John G. Wright is a veritable leader of pioneers, a man of broad and varied experiences in all lines of the frontiersman, fitted for the stirring career which he has made by excellent physical powers, keen perception, good executive force, and an energetic and indomitable spirit. The best encomium that can be paid to such a man is but to recite the leading items of his experience and achievements, which we will hasten to do.
John G. Wright was born in Livingston County, New York, on February 22, 1834 being the son of John and Jane (Armstrong) Wright, natives of New York. The father was born July 8, 1799, was a pioneer to Boone County, Illinois, in 1836, and died there in 1881, aged eighty-two years. His father, Joseph Wright, was also a pioneer in Illinois. The mother of our subject was born in 1800 and her father, Thomas Armstrong, was one of the earliest pioneers in his section of New York. Our subject came to Illinois with his parents when he was an infant and in Boone County he received his schooling in the winters and labored with his father until seventeen and then went into the battle of life for himself.
He assisted to lay out the town site of La Crosse, Wisconsin, and then went to steam boating. He was soon drawing a salary of five hundred dollars per month as captain and pilot, the highest salary paid to any operator on the river. He did those labors for seven years and then went west to Minnesota and Dakota. He was in the cruel Sioux Indian war and in Cottonwood, Brown, and Murray Counties; he saw the awful carnage of two-thirds of the settlers being killed by the savages. Mr. Wright was on General Sibley’s staff. After that war Mr. Wright went to Austin, Minnesota, and followed merchandising until 1870, when he removed to Petaluma, California, where he sold jewelry, manufactured hair goods and dealt in fancy goods. Two years later, be was in Napa City, manufacturing pumps. Thence he went to Los Angeles, and there operated a hotel for seven years and still owns the property.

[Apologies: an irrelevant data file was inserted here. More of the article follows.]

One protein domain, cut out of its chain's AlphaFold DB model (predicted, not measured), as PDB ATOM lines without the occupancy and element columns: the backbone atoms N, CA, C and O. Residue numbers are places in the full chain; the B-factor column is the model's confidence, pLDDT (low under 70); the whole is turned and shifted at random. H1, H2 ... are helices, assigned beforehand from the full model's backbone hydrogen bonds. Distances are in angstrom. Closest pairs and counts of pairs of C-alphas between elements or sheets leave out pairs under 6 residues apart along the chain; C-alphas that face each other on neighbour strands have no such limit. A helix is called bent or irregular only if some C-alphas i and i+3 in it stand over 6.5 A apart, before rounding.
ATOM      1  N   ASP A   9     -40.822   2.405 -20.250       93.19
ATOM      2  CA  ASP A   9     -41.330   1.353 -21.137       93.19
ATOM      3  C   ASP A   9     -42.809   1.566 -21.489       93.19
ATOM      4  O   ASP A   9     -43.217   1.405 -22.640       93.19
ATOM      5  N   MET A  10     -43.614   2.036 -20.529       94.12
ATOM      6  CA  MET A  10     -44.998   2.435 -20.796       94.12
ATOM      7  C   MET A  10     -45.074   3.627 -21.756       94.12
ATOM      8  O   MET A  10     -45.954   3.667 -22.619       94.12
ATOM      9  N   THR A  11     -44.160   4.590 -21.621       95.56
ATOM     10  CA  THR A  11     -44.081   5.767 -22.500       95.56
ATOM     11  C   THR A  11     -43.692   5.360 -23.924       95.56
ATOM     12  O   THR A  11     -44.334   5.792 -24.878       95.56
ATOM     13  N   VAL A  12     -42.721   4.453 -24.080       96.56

He visited Walla Walla, Lewiston, Dayton and Spokane, and in 1881 he was in Seattle. Then we see him in British Columbia at the western terminal of the railroad and in the sawmill business, where he made a good success. He also dealt in real estate and later removed to Pendleton, whence he went to southern California, thence to Rossland, British Columbia, and then to Alaska, with his sons, and there did a thriving business in an eating house. In 1898, Mr. Wright came from Alaska to Idaho and at last settled in Culdesac. He owns an addition to the town site of Orofino. Mr. Wright took a homestead where Culdesac now stands. He saw the advisability of platting the land for a town site and did so. He has labored since that time for the progress and up building of the town of Culdesac rather than for personal profit and has done a commendable work here. Mr. Wright is now handling a general merchandise establishment and operating a real estate office. He has donated liberally to all institutions, as industries, Churches and so forth, calculated to assist the town. Mr. Wright is a public minded and generous man and is universally esteemed and admired by all.
In Wisconsin, in 1852, Mr. Wright was married. He raised three sons, George, in Seattle; Charles, in Los Angeles: Chauncey, in Alaska. Mr. Wright is a Mason, and Chauncey is a member if the Chapter in Seattle. He is an active Republican. There is very much credit due Mr. Wright not only for the worthy labors done by him in the up building and fostering of Culdesac, but also in the achievement accomplished in other places and the sound principles always put forth by him and his untarnished reputation, being a man of broad views and ever in the lead for the advancement of the country and especially the locality of his residence.
Source: An Illustrated History of Northern Idaho, Embracing Nez Perce, Idaho, Latah, Kootenai and Shoshone Counties, Western Historical Publishing Company, 1903